Caged In: The Devastating Harms of Solitary Confinement on Prisoners with Physical Disabilities
100 Pages Posted: 16 Apr 2017
Date Written: January 12, 2017
Every day, in prisons and jails across America, prisoners with physical disabilities are held in conditions of near total isolation—also known as solitary confinement. Locked in cages roughly the size of a regular parking space, prisoners held in solitary confinement are kept alone in their cells for approximately 22 hours a day or more. While in solitary, they have little or no human interaction, access to light, rehabilitative programming, or constructive activity. For the past year, the ACLU has sought to expose the harms of solitary confinement by investigating the challenges facing prisoners with physical disabilities subjected to this devastating practice. The current and formerly incarcerated people with disabilities who we spoke with described their experiences of enduring extreme isolation for days, months, and even years. They shared the pain and humiliation of being left to fend for themselves in solitary confinement without wheelchairs, prosthetic limbs, or other necessary accommodations to carry out life’s basic daily tasks. Without these vital accommodations, many of them were left without the means to walk, shower, clothe themselves, or even use the toilet. Deaf and blind prisoners reported that prison officials failed to provide them with access to hearing aids, Braille materials, certified sign language interpreters, or other auxiliary aids and services that are necessary to facilitate meaningful communication. As a result, many prisoners reported being left completely isolated without any ability to communicate with other prisoners, staff, their families, and other visitors.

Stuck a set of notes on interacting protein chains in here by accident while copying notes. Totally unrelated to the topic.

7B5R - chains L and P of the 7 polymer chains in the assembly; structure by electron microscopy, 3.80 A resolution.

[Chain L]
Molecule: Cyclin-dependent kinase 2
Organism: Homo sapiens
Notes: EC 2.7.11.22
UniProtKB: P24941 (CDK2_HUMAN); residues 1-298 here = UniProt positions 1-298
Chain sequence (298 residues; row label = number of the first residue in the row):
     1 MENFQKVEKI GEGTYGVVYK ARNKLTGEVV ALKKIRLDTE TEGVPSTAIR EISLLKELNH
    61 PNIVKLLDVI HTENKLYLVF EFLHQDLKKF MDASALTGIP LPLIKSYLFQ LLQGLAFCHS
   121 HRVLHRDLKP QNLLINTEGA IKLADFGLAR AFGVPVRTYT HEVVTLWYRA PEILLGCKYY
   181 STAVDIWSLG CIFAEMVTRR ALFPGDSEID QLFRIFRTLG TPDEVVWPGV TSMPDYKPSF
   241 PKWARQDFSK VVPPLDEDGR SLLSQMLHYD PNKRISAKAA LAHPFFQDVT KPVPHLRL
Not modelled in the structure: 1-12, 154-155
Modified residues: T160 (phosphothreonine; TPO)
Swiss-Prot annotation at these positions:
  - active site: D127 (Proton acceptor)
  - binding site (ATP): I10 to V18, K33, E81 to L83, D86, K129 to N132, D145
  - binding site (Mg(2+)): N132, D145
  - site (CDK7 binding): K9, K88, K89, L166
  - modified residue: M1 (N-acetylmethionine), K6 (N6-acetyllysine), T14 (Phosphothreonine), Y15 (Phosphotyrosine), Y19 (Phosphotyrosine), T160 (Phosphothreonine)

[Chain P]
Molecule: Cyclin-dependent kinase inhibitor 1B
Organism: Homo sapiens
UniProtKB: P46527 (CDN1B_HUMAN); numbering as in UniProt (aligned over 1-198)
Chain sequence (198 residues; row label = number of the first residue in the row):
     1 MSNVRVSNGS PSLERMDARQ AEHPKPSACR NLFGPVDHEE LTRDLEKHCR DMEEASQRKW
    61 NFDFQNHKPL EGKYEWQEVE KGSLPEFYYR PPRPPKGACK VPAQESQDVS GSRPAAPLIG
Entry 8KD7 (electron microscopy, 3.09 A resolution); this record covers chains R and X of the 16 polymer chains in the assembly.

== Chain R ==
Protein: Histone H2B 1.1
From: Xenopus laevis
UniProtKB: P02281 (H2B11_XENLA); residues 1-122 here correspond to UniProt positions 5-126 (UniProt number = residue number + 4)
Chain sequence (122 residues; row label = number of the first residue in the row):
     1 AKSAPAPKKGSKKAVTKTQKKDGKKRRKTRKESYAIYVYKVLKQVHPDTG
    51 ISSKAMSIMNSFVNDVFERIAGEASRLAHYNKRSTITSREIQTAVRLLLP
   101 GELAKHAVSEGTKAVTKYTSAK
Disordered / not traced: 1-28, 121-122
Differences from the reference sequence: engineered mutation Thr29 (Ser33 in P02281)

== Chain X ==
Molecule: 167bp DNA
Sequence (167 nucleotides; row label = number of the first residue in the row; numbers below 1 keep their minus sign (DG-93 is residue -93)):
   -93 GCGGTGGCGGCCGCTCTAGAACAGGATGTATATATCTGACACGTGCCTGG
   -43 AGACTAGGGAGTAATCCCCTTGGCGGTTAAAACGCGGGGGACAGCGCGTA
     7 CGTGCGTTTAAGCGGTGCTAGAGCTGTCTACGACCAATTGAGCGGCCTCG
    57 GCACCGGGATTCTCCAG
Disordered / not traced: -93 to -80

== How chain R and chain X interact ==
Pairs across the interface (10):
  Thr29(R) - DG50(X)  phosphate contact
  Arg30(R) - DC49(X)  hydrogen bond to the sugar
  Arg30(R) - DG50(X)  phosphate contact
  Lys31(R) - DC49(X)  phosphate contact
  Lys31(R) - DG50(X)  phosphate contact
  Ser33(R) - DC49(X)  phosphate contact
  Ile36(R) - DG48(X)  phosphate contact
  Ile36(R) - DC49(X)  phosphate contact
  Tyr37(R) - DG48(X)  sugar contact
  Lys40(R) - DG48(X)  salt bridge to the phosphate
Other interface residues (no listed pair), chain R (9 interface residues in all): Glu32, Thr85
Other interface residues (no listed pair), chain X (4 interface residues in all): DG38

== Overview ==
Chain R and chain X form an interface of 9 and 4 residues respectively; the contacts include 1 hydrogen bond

This report draws from interviews with currently and formerly incarcerated people with disabilities, disability rights advocates, prisoner rights’ advocates, medical experts, legal scholars, and correctional officials and examines the conditions of confinement, harms, and challenges facing prisoners with physical disabilities in solitary confinement. In addition, this report fills some of the gaps in data and, where possible, builds on existing data to provide a snapshot into (1) the number of people with physical disabilities; (2) the number of prisoners with physical disabilities in solitary confinement; and (3) the volume of grievances filed by prisoners with disabilities in ten state prison systems: California, Florida, Georgia, Illinois, Louisiana, Nevada, Ohio, Pennsylvania, Rhode Island, and Virginia. Finally, the report closes by discussing the available legal protections and by offering a set of recommendations to federal, state, and local officials and policymakers to guide reforms for prisoners with physical disabilities in solitary confinement.
Keywords: disability, prisons, criminal justice, prisoner, jails
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